The Nordic jazz trio of Jonas Kullhammar, Kresten Osgood and Ole Morten Vågan is the type of super group that keeps the jazz tradition alive, not in the sense of an institution as much as a provocateur praxis. Andratx Live is its second release following a self-titled record on Moserbie in 2007.
Recorded in May of 2008 in the jazz mecca of Sweden at the Glenn Miller Cafe in Stockholm, the atmosphere loosens up over its previous studio session. The crowd heard here certainly appreciated the trio's broad grasp of jazz folklore. With the opening "Snake City Rundown," a dedication to Kullhammar's hometown and especially Osgood's composition "The Two-Step," the image of Sonny Rollins is conjured as the band evokes the famous Village Vanguard sessions of 1957. Kulhammar's strapping tone is directed firmly by Vågan's precise and steady time-keeping and Osgood's overtly muscular drumming. The saxophonist is a disciple of the tenor madness of Rahsaan Roland Kirk, Eddie Harris and John Gilmore.
The most interesting tracks heard here are covers of Pharoah Sanders' "Farah" and Charles Brackeen's "Attainment" (heard as a bonus and only available on the CD). At nearly 13 minutes, the Sanders track is modeled after the playing of Albert Ayler, full of innocent and primitive shouts and gesticulations. Especially pleasing is how Vågan and Osgood keep the energy flowing and churning throughout. Brackeen's "Attainment," a 20-minute rendition, taken from the saxophonist's 1987 recording for the Swedish label Silkheart, is a masterful performance of muscular playing and African rhythms. And as they say, "the crowd goes wild."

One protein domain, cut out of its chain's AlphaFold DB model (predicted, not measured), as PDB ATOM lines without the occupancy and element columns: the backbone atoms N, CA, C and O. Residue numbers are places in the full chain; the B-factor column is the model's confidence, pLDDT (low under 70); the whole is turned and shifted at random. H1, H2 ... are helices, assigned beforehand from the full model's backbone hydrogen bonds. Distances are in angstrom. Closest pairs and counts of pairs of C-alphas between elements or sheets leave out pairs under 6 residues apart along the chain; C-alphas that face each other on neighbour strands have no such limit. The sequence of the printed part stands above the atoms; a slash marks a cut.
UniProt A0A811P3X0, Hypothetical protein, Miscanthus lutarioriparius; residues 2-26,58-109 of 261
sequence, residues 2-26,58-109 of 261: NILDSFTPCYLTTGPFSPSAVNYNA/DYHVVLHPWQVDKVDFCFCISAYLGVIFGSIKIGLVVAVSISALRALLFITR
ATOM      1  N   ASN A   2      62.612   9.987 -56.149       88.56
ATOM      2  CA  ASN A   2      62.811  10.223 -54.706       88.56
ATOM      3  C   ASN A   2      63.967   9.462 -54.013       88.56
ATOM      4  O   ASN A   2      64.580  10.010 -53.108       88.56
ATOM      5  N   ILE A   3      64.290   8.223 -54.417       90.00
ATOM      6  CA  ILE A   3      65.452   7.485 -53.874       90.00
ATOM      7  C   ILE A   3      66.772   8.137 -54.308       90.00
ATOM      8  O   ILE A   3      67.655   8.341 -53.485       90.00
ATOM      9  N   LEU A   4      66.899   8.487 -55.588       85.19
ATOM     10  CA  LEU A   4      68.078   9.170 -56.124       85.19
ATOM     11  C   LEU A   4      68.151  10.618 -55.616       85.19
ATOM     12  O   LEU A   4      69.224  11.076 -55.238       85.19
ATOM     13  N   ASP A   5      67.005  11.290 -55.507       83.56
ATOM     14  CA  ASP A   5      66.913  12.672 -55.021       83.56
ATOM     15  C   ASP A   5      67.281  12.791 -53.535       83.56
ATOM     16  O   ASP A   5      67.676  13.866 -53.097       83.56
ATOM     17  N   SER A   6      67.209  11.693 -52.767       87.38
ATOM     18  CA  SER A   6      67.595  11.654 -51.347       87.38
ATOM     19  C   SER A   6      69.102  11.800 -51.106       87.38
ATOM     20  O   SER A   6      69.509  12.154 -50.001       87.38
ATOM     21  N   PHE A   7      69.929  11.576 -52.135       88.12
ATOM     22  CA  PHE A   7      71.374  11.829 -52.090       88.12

Track Listing: Snake City Rundown; Opti; Morsan Å Farsan; The Two-Step; Farah; Attainment.
Personnel: Jonas Kullhammar: tenor saxophone; Kresten Osgood: drums; Ole Morten Vågan: bass.
Why do I love jazz? Well, depending on what you mean by jazz, I can send an answer in any number of directions. Briefly, I was exposed to this crazy music as a little boy, my dad good friends with the local music store, where he bought sheet music to play from his baby grand
Why do I love jazz? Well, depending on what you mean by jazz, I can send an answer in any number of directions. Briefly, I was exposed to this crazy music as a little boy, my dad good friends with the local music store, where he bought sheet music to play from his baby grand. Their massive record collection, my parents taking me to concerts and clubs (only one of five kids to do so), the Magnavox furniture stereo/radio ... it all added up. It was complex, emotional music. And it had rhythm! I drummed and followed the music through the '60s even as I enjoyed the new musics of my generation.
Along with side-trips to other musicians and music, it's been one hell of a pony ride ever since.